Photo: RCB

My plants demand it, but I hate watering. Every minute I spend at one end of a garden hose is like a teaspoon of my soul being sucked into Purgatory. I loathe wasting water even more, which is something I see gardeners do all the time. You can avoid this sin and save our planet by promising never to do any of the following dumb things ever again.

Mistake #1 -- Setting Your Sprinkler System on Automatic When you're driving, do you point the car so it's going straight, turn on cruise control, and take a nap? Not if you're reading this. When you're cooking, do you turn on the burner and then leave for two weeks in Australia? You bet your Aussie you don't. Then why would you set your sprinkler system to come on at 4 AM for 20 minutes every single day, no matter the season or weather?

I've seen sprinkler systems showering plants with water during a tropical storm. I've seen them glazing hapless plants with ice during an Arctic freeze. I've seen broken systems shooting geysers of water the height of "Old Faithful" onto the driveway and street, because the homeowners have never actually been awake when the systems were on.

Run your system when you're conscious so you're sure it's operating correctly. Install a water sensor to keep it from operating in the rain or when the soil is wet. Turn it off when your plants and lawn are dormant. And during the growing season, instead of running it 20 minutes every day, run it for an hour twice a week. The water will penetrate the soil more deeply, so plants will grow deeper roots and better tolerate drought.

Mistake #2 -- Watering in Mid-day When It's Hot and Sunny This is like pouring Jack Daniel's on weeds to kill them. What a disheartening waste! Watering when it's hot means that most of the water will evaporate before it ever reaches the roots. The best time to water is very early in the morning when it's cool.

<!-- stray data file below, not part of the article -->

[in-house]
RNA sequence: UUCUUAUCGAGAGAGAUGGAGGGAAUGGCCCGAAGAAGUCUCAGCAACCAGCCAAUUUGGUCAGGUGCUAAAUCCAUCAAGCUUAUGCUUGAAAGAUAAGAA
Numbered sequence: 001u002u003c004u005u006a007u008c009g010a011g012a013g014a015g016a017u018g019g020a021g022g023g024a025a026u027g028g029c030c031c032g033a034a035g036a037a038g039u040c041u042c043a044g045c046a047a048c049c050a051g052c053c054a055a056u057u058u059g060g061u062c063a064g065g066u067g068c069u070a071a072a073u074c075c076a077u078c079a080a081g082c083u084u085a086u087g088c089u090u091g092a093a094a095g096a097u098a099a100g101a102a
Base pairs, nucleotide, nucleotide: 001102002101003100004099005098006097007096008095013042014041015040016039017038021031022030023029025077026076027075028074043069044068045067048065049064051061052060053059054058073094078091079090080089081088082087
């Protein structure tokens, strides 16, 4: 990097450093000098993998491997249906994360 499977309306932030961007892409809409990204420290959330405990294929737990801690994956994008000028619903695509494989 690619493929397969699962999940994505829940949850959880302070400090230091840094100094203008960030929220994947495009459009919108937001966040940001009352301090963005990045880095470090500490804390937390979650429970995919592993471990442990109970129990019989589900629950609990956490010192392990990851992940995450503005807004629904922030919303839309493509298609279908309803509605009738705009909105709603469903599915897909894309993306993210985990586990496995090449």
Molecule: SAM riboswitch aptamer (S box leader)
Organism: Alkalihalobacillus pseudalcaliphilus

Mistake #3 -- Watering the Leaves and Not the Roots Leaves absorb a minute amount of water, but roots suck up the lion's share. So when watering with a hose and nozzle, don't shower the foliage, even though the droplets on the leaves look so pretty and sparkly in the sun. Direct the water to the roots. If it starts to run off, pause until it soaks in, and then continue.

Mistake #4 -- Planting Lots of Water Junkies During hot, dry weather, French hydrangeas (Hydrangea macrophylla) need watering every day. So do impatiens, coleus, hibiscus, elephant's ears, caladiums, pentas, many ferns, and vegetable plants. After watering them for 6 days in a row only to see them wilting like they did before you started is the best way to sell plastic flowers I know. So temper these choices with plants that tolerate drought, like sedum, daylily, black-eyed Susan, yucca, agave, lantana, salvias, ornamental grasses, and yarrow. Or plant mainly in containers that are quick and easy to water.

Mistake #5 -- Overwatering Just because a plant wilts doesn't mean it's thirsty. And giving a plant too much water will kill it quicker than giving it too little. Group together plants with similar water needs, so you won't be drowning some and parching others. In times of drought, let warm-season grasses like Bermuda, Zoysia, Bahia, and buffalo go dormant and brown. They'll green back up and be fine with the first good rain. And here's a tip about wilting. In hot sun, a plant can wilt even if the soil is wet. So look at a plant early in morning before the sun hits it. If it's wilting, water it.

Mistake #6 -- Neglecting to Mulch Adding a 2 to 3-inch deep layer of mulch over the soil around plants is a great way to conserve water. Mulch cools soil, reduces water run-off, and keeps moist soil moist.